IVF ICSI stands for In Vitro Fertilization with Intracytoplasmic Sperm Injection. In the regular IVF procedure, a lot of sperm are combined with an egg, in hopes that one sperm will fertilize the egg. On the other hand, IVF ICSI is done by taking a single sperm which is directly injected into an egg.
While several fertility clinics recommend the IVF ICSI procedure, others reserve the Intracytoplasmic Sperm Injection for patients who suffer from severe male infertility or a different medically indicated reason. IVF ICSI has allowed a lot of infertile couples to conceive since they would not have been able to get pregnant using their own eggs and sperm without ICSI in IVF.
Why is IVF ICSI Done?
IVF ICSI is often used in cases of severe male infertility which include the following:
Oligospermia or very low sperm count
Teratozoospermia or abnormally-shaped sperm
Asthenozoospermia or poor sperm motility
If a male is able to produce sperm but does not release this in his ejaculate, the sperm may be acquired through TESE or Testicular Sperm Extraction. Sperm that is acquired through TESE requires the ICSI procedure. ICSI is also used in cases of retrograde ejaculation; in this procedure, the sperm is obtained from the male’s urine.
Severe male infertility is not the only reason to use IVF ICSI; other cases include:
Retrieval of very few eggs in this case, ICSI can be used to increase the chances of having a healthy embryo to transfer.
Previous IVF cycle that had only a few or no fertilized eggs there are cases when a good amount of eggs are obtained and the sperm count is also good, but no eggs are fertilized. Since the first IVF cycle failed, ICSI can be tried.
Frozen sperm is utilized if the preserved sperm is thawed and does not appear to be active, IVF ICSI will be recommended.
The Success Rate of IVF ICSI
Intracytoplasmic Sperm Injection can fertilize up to 50 to 80 percent of eggs. Due to this fact, a lot of people tend to assume that all eggs are successfully fertilized in IVF ICSI; however, these are not. Even if the sperm is directly injected into the egg, successful fertilization cannot be guaranteed. Additionally, the embryo may stop growing even after fertilization. Once fertilization occurs, the success rate of IVF ICSI is similar to the rates of a regular IVF treatment.
The IVF ICSI Procedure
In IVF ICSI, Intracytoplasmic Sperm Injection is done as a part of the IVF process. Since the ICSI procedure is also performed in the laboratory, the IVF ICSI treatment will not have much difference with the regular In Vitro Fertilization procedure.
As with the regular IVF procedure, you will be prescribed to take ovarian stimulating drugs and your physician will monitor your progress via blood tests and ultrasounds. Once sufficient follicles have developed in good sizes, you will undergo egg retrieval where eggs will be taken from your ovaries using a specialized needle guided by an ultrasound. Unless a sperm donor or a previously frozen sperm will be used, your partner will also provide his sperm sample on the same day.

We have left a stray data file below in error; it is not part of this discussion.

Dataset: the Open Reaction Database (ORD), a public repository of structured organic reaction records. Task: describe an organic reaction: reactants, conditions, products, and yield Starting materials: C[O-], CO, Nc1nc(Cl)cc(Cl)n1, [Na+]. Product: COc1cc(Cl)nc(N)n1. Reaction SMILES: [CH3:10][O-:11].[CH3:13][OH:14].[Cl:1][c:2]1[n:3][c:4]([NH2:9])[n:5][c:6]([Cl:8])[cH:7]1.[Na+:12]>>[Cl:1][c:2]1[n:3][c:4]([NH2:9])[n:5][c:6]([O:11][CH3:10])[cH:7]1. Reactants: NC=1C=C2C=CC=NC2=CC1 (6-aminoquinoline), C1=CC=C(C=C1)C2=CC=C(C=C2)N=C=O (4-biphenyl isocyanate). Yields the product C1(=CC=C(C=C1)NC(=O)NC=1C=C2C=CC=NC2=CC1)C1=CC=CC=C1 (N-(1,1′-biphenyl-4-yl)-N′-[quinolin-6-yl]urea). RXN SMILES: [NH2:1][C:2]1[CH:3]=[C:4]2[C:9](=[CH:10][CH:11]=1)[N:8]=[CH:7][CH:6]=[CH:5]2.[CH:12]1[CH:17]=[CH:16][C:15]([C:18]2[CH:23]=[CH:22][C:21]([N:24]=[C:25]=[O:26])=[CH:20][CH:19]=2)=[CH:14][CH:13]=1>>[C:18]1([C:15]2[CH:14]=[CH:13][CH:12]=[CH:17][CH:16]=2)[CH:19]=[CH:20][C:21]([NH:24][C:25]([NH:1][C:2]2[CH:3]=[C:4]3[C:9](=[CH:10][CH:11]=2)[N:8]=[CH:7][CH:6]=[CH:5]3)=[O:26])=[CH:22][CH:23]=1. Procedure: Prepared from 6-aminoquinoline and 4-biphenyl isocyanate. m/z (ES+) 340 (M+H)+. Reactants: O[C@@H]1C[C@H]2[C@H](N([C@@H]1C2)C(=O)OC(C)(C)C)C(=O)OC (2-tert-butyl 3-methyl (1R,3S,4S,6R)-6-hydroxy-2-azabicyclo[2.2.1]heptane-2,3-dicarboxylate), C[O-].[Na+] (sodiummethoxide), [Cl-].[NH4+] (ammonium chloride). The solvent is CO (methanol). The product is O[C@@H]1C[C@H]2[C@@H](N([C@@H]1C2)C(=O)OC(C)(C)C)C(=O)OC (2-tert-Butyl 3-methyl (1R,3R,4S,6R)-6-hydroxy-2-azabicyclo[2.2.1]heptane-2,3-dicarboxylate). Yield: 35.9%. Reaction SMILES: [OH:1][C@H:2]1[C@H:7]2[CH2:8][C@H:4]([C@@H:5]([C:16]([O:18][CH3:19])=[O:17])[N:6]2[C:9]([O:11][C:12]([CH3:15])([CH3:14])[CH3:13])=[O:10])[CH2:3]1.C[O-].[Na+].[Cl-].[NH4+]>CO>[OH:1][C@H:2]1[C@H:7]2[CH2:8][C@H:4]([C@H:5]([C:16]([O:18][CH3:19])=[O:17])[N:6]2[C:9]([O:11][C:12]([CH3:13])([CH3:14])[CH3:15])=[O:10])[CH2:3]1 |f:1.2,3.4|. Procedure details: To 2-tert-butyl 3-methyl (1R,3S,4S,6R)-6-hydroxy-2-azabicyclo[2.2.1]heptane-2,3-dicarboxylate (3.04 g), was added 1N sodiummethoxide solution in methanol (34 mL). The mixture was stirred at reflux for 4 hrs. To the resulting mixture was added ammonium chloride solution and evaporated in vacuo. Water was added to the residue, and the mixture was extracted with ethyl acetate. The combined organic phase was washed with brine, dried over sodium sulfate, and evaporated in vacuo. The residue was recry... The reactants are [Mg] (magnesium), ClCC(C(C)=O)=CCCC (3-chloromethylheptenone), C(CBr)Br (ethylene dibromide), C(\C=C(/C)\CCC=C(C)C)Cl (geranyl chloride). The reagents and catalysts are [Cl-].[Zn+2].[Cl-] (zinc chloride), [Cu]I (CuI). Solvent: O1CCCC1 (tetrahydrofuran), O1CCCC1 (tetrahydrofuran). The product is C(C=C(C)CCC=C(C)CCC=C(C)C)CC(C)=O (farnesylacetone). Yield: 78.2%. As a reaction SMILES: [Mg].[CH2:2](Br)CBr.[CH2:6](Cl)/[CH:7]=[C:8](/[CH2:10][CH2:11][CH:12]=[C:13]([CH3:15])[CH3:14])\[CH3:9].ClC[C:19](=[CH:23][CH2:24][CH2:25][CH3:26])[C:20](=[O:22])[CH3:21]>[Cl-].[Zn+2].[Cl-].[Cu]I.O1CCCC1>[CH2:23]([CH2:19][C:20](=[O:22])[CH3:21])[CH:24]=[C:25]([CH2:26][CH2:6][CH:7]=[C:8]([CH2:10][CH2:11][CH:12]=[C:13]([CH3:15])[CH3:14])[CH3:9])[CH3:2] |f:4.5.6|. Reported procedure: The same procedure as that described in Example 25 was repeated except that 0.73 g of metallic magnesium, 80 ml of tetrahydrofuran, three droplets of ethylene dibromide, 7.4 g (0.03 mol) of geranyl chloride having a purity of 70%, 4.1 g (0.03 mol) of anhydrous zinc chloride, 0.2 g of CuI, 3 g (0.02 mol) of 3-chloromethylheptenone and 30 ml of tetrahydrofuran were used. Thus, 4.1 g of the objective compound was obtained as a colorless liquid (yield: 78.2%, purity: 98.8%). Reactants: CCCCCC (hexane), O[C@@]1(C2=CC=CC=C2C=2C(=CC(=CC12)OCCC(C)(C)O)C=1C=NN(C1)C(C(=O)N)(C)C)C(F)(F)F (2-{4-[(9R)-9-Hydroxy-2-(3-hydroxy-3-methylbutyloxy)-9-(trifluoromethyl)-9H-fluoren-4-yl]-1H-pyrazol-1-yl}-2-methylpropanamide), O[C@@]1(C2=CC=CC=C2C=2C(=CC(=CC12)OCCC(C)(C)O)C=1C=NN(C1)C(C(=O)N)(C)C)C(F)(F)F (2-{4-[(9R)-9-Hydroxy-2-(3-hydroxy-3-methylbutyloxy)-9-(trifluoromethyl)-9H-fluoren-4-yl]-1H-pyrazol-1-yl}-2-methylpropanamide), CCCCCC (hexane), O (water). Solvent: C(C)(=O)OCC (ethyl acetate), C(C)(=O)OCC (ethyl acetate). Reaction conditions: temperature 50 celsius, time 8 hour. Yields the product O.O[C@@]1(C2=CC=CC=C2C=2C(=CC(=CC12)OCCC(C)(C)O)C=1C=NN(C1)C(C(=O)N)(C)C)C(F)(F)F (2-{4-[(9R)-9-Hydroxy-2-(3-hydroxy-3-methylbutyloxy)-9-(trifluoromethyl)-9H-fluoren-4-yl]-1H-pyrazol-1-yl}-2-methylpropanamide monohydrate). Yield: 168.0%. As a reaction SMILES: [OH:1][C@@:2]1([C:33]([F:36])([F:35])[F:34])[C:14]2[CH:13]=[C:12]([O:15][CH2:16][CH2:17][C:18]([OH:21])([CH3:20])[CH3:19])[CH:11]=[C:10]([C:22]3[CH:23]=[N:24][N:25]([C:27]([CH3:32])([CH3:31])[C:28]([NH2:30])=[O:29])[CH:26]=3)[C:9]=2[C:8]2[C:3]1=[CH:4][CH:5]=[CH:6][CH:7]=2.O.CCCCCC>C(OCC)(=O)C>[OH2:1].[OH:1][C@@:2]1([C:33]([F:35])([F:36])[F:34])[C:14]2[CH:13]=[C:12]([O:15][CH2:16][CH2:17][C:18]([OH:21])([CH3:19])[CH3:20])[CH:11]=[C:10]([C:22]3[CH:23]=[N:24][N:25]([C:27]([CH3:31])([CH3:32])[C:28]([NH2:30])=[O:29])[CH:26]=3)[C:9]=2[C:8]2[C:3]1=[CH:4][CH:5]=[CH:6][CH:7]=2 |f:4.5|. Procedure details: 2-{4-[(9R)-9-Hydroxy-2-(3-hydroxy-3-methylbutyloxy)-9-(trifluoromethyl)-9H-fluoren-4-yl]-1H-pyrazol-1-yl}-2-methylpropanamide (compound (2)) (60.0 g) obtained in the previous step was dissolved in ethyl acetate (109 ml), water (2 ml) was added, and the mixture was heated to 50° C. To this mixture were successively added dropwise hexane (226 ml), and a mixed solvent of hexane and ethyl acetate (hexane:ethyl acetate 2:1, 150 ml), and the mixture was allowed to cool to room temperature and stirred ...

Once the eggs are acquired, the embryologist will place these in a special culture, then a single sperm will be injected into each retrieved egg with the use of a microscope and a tiny needle. If the fertilization results to healthy embryos, an embryo will be transferred to your uterus using a catheter that will be inserted through your cervix in two to five days later.
Cost of IVF Intracytoplasmic Sperm Injection
Intracytoplasmic Sperm Injection alone costs between $1,400 to $2,000. This is added to the general IVF cost, which costs $12,000 to $15,000 on an average. If other IVF options are used, it may cost higher than this.
The Risks of IVF ICSI
The IVF ICSI procedure comes with all the risks of the regular In Vitro Fertilization, and it involves the Intracytoplasmic Sperm Injection, IVF ICSI introduces additional ones. The average pregnancy comes with 1.5 to 3 percent risk of having a major birth defect. Although it is rare, ICSI brings a slight increase in the risk of birth defects.
A few birth defects such as the Angelman syndrome, Beckwith-Wiedemann syndrome, hypospadias, and sex chromosome abnormalities may possibly to occur with IVF ICSI. These occur in not more than 1 percent of babies that are conceived via In Vitro Fertilization and Intracytoplasmic Sperm Injection. Additionally, there may be slight chances of a male baby experiencing fertility issues in the future since this can be genetically passed on.
These are some of the increased risks why a lot of physicians do not always recommend ICSI for all IVF cycles. If you will need ICSI to conceive, you can discuss the advantages and disadvantages of using this assisted reproduction technology with your doctor.